So here is what I think might be the key idea, in a sentence:

“while in external speech thought is embodied in words, in inner speech words die as they bring forth thought.” (249)

In external speech, thought is covered over, replaced, always to some extent misrepresented, as words are strung syntactically together; yet this is the only way it can come into being socially, for others. In inner speech, conversely, the external, stable, shared meaning of the word dies as it resonates within the mind into an interior sense. The word is allowed to float away, having set up reverberations of thought.

Think about how this operates as you write (writing being the “continual movement back and forth from thought to word and from word to thought”). Before you begin to write, before you put a word on the page, you are engaged in inner speech, a rehearsal of sorts, but a very peculiar one in which words float up in a completely dispensable, provisional way and bring forth thought, which causes more words to float up . . . for an indefinite time until some words start to be written down. While you choose those written-down words, construct sentences, make socially intelligible meanings, still at the same time the words are resonating within you and creating an interior sense that the words you have so far written have not yet expressed. What you’re hoping, of course, is that they will resonate similarly within the reader; but you can never know if they will for each new reader until they are read.

“Precisely because thought does not have its automatic counterpart in words, the transition from thought to word leads through meaning. In our speech, there is always the hidden thought, the subtext.” (251) Each person’s understanding of word meanings, including what Vygotsky calls sense, stands between the thought and the words used. Though the sound of a word can be a factor in choosing it, it must above all carry a meaning that feels as though it comes close to the thought. Note that this is totally a case of “feels right.” The thought is not some word or string of words that can be compared to what we’re trying to use to express it. The thought is a thought before it is any words. Therefore, we can only decide what the right words are on the basis of “feels right.”

Yet as someone pointed out recently, being wrong feels like being right. So how do you train “feels right” so that it becomes a trustworthy criterion? That must be a major thing education does. How? Tons of feedback. You have to be in a thousand situations where you feel like you’re right and then you are notified, like it or not, either that you’re demonstrably wrong, or that what feels right to you definitely doesn’t feel right to other people. It’s mortifying. But it’s education. People write things because those things feel right to them. They can’t be expected to enjoy finding out the same writing feels wrong to other people. But if they don’t get that feedback, they won’t learn anything they don’t already know.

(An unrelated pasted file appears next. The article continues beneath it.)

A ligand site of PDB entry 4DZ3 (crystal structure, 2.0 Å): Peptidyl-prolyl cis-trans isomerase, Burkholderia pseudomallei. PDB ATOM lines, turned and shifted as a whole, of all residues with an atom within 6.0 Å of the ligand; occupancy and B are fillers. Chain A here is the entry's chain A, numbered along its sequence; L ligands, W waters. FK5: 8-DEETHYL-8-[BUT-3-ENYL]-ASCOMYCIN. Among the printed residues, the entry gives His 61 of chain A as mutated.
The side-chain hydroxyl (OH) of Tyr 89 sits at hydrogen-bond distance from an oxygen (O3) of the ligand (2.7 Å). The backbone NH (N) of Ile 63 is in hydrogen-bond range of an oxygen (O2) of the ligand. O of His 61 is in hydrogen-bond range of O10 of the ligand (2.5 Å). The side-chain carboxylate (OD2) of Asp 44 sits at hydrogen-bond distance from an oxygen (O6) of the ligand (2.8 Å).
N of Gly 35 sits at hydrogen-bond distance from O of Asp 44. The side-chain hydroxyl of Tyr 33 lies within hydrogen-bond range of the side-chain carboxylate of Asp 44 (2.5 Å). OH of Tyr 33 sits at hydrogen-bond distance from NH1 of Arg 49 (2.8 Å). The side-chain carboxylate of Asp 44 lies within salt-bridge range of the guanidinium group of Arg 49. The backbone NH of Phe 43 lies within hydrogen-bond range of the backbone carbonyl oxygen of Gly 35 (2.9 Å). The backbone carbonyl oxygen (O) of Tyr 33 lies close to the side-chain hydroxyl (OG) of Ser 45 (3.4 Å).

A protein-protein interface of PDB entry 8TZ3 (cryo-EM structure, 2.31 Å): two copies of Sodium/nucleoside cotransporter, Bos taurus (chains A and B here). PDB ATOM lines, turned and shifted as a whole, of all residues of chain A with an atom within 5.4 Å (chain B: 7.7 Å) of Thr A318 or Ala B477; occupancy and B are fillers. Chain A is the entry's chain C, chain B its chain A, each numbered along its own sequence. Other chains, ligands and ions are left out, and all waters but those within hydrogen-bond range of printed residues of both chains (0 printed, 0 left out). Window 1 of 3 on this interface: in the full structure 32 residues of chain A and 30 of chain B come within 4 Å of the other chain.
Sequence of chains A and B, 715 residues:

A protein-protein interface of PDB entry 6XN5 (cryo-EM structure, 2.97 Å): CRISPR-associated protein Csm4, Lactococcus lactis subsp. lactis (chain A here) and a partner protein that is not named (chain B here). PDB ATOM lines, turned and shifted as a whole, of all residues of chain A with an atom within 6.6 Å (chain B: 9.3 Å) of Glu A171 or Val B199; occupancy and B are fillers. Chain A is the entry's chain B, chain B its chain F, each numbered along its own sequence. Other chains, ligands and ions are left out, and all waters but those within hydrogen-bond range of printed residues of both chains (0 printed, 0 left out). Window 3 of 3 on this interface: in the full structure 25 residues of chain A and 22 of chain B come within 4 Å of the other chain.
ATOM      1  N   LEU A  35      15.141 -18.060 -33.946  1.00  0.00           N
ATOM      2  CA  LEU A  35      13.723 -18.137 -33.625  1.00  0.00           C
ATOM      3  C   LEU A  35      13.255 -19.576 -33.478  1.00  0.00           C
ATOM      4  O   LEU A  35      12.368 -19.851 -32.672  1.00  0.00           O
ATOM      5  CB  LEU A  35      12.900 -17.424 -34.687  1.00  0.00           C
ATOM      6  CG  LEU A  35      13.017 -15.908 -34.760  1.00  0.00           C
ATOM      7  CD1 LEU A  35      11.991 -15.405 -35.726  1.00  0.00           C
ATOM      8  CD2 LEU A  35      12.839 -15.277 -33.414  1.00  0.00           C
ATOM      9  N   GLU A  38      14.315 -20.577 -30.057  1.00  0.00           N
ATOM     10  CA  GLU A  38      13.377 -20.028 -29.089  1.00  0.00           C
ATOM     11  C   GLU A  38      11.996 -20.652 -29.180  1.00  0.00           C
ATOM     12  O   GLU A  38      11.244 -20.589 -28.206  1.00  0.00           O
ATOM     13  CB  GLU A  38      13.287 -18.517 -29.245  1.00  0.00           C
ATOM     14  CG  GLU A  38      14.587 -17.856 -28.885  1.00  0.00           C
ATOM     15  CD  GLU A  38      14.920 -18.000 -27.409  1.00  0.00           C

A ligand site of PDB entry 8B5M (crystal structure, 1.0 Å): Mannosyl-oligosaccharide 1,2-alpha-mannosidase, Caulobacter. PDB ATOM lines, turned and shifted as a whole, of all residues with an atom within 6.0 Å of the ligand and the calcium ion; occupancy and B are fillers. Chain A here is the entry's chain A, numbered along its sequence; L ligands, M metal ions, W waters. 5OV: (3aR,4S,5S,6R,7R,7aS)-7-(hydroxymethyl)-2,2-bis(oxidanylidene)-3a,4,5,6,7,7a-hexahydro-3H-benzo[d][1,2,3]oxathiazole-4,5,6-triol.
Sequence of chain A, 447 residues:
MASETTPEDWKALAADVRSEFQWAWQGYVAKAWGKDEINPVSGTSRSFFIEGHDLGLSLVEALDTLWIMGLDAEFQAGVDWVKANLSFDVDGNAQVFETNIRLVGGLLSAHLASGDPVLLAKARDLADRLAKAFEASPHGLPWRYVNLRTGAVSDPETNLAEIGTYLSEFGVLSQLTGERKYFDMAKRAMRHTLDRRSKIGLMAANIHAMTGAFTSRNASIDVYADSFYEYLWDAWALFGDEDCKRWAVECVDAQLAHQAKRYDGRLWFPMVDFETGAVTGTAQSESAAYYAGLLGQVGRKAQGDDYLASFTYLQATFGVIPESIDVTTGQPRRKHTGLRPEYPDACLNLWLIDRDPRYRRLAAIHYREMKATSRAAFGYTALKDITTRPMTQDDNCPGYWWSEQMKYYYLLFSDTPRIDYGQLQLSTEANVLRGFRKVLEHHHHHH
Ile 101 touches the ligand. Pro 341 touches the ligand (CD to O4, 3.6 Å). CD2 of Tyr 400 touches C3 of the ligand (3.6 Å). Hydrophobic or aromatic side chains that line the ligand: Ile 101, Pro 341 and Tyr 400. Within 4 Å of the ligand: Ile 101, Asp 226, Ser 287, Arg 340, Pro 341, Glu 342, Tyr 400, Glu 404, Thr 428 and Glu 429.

And then, of course, even beyond the hidden thought there is motive:

“Thought is not begotten by thought; it is engendered by motivation, i.e., by our desires and needs, our interests and emotions. Behind every thought there is an attractive-volitional tendency, which holds the answer to the last ‘why’ in the analysis of thinking. A true and full understanding of another’s thought is possible only when we understand its affective-volitional basis.” (252)

“To understand another’s speech, it is not sufficient to understand his words – we must understand his thought. But even that is not enough – we must also know its motivation.” (253)

This takes us directly to the territory of writing narrative, especially fiction. But I can’t start philosophizing about motive in narrative here.

The book ends with this assertion about how consciousness is formed through the use of language:

“If perceptive consciousness and intellectual consciousness reflect reality differently, then we have two different forms of consciousness. Thought and speech turn out to be the key to the nature of human consciousness.

“If language is as old as consciousness itself, and if language is a practical consciousness-for-others and, consequently, consciousness-for-myself, then not only one particular thought but all consciousness is connected with the development of the word. . . . The word is a direct expression of the historical nature of human consciousness.” (256, my emphasis)

The underlined words state a powerful hypothesis in compressed form. If I understand them, the hypothesis is that pragmatically, language is our means of making the contents of our awareness present, existent, intelligible to others; and it says further that as we constantly use language in this way, we train ourselves to make the contents of awareness present to ourselves via this medium. Thus consciousness, or knowing our own knowing, becomes a language event that has a social history. If we identify the self with consciousness, and it’s hard not to since consciousness implies that someone is being aware, then this argument says that the self is created through a shared use of language.

Vygotsky’s book was published in 1934. This idea has been around for a long time.

Consider, then, a further consequence of this idea: it follows that when we teach writing, which is a turning of inner speech into external language, consciousness-for-others, we are doing something that affects the making of a self. I would submit that this is a very significant mission for teaching to have.